Crashing Mice Galaxies The Advanced Camera for Surveys (ACS), the newest camera on Hubble, has captured a spectacular pair of galaxies engaged in a celestial dance of cat & mouse or, in this case, mouse & mouse. Located 300 million light-years away in the constellation Coma Berenices, the colliding galaxies have been nicknamed "The Mice" because of the long tails of stars & gas emanating from each galaxy. Otherwise known as NGC 4676, the pair will eventually merge into a single giant galaxy.
Hubble's newest camera captured a pair of galaxies dancing, nicnamed "the mice" because of long tails of stars gas. The pair will eventually merge into one galaxy. This image shows the most detail starts ever seen in these galaxies.
These opaque, dark knots of gas and dust are called Bok globules, and they are absorbing light in the center of the nearby emission nebula and star-forming region, NGC 281. The globules are named after astronomer Bart Bok, who proposed their existence in the 1940's.
M42/NGC 1976: Orion's Dreamy Stars - NASA Spitzer Space Telescope. The hottest stars in the region, called the Trapezium Cluster, are bright spots at center right. Radiation and winds from those stars has sculpted and blown away surrounding dust. The densest parts of the cloud appear dark at center | http://exploringuniversecollections.blogspot.com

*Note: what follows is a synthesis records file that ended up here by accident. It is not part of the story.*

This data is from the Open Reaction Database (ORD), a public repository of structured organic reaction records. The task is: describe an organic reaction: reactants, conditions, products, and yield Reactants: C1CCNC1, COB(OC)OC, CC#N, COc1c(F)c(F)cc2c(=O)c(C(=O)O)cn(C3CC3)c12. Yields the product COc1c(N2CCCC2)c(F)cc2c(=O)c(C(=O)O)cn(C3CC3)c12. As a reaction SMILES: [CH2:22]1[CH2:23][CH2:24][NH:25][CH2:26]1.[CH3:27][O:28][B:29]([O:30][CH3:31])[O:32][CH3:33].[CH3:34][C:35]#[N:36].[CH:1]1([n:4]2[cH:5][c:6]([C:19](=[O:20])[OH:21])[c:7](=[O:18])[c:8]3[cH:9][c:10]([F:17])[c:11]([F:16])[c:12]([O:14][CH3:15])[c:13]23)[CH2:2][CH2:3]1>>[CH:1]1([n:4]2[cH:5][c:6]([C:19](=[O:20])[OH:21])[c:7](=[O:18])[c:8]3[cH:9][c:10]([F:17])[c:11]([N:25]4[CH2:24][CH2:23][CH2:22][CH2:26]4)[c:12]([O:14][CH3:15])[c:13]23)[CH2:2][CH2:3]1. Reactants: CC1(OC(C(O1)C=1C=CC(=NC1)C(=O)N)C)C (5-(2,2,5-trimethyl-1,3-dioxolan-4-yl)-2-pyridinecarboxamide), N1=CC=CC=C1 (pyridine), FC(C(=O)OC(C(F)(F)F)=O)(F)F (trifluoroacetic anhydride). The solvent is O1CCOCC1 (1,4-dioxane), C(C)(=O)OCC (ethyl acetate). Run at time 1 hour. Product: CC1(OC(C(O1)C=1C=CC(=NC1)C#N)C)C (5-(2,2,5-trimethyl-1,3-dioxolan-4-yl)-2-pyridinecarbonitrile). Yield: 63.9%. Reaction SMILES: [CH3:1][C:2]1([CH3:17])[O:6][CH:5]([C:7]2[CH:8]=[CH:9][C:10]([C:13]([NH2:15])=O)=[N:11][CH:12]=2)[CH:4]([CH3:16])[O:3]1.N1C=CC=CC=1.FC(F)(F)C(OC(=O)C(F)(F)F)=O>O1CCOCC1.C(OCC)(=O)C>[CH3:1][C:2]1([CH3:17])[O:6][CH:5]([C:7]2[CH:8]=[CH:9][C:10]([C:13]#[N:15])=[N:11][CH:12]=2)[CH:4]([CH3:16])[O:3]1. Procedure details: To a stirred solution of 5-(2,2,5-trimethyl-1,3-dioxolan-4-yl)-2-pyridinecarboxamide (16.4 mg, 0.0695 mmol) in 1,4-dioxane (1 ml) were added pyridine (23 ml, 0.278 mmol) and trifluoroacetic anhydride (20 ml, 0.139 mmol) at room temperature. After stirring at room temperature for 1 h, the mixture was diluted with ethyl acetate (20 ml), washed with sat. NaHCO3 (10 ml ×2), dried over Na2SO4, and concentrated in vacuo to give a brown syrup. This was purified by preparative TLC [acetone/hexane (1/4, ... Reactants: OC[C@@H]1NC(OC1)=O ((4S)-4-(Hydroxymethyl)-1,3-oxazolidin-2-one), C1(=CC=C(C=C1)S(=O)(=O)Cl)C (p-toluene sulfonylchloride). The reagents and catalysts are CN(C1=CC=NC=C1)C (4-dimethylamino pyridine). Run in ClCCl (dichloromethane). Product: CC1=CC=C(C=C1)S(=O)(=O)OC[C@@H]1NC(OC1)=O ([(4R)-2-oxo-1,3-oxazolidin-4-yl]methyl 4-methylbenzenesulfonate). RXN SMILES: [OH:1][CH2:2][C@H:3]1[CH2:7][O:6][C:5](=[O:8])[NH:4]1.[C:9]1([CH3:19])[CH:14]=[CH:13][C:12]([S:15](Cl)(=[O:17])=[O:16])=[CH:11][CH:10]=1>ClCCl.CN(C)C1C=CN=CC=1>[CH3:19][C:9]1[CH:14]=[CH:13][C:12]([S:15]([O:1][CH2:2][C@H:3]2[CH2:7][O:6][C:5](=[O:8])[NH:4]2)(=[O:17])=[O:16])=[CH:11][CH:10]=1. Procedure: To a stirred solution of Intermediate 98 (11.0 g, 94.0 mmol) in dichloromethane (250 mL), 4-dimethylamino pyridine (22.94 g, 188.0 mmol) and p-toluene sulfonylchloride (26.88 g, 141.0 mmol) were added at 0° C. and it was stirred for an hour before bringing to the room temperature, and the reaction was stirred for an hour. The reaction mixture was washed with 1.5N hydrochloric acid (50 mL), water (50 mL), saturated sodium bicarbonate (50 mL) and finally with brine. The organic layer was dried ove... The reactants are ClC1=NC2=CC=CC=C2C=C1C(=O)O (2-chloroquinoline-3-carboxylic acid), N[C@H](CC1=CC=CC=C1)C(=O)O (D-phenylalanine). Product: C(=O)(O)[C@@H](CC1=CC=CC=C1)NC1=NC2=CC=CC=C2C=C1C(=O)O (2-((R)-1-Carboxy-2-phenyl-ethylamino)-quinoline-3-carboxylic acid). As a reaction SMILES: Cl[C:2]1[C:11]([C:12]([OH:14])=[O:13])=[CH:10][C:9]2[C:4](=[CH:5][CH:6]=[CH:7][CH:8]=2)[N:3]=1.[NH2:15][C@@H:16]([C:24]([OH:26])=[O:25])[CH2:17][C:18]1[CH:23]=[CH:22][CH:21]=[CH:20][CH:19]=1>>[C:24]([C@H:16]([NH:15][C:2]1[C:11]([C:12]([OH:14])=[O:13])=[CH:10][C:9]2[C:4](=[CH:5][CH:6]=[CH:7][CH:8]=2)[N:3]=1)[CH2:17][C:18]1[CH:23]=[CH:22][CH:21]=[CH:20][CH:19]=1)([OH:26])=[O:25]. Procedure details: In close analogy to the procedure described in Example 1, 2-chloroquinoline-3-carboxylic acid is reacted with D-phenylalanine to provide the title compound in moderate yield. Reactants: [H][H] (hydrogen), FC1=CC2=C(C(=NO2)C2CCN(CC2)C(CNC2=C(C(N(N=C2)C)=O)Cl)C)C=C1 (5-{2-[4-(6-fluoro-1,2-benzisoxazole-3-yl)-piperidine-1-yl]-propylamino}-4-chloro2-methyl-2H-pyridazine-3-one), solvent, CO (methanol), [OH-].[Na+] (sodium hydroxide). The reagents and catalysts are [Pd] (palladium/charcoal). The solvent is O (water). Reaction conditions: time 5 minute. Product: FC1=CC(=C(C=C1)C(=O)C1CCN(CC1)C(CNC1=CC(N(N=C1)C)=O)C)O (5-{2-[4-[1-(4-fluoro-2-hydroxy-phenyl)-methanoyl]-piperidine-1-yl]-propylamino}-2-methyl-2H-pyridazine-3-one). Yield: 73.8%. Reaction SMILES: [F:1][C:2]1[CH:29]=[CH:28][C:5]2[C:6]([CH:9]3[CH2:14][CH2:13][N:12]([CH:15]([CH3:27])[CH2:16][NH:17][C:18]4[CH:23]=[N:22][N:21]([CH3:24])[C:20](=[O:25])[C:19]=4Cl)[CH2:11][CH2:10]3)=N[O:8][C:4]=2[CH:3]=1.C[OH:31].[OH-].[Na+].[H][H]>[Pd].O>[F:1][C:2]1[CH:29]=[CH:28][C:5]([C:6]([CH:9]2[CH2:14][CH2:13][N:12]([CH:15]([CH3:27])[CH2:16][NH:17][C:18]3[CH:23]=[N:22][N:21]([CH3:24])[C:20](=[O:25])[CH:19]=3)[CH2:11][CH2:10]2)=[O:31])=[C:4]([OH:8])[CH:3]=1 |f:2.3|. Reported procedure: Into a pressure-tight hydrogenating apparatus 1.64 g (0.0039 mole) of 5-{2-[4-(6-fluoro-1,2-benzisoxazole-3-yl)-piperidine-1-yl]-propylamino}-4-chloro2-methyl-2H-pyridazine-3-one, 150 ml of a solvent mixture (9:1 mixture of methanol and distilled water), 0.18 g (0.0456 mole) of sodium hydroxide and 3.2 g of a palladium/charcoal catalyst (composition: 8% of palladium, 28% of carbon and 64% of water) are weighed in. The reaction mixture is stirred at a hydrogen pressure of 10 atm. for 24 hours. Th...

Orion's Dreamy Stars - NASA Spitzer Space
Solar eclipse, as seen from Earth’s orbit.
Giant 'Twisters' in the Lagoon Nebula
Two things seem to be in transition on this front. Firstly, due to a rise in cosmic energy finding it’s way to our planet at this time, the opportunity for gaining higher awareness is greater than in the recent past. Secondly, the proliferation of global information and news (of very varied quality) is now everywhere at all times. Put these together and we have a receipt for change. --Waking Times
Amazing New X-Ray Image of the Whirlpool Galaxy Shows it is Dotted with Black Holes by Shannon Hall on June 3, 2014 Read more: www.universetoday...
Quasars are the brightest and most distant objects in the known universe. In the early 1960′s, quasars were referred to as radio stars because they were discovered to be a strong source of radio waves.
BBC: Timeline of the far future — What we can expect in a billion and more years...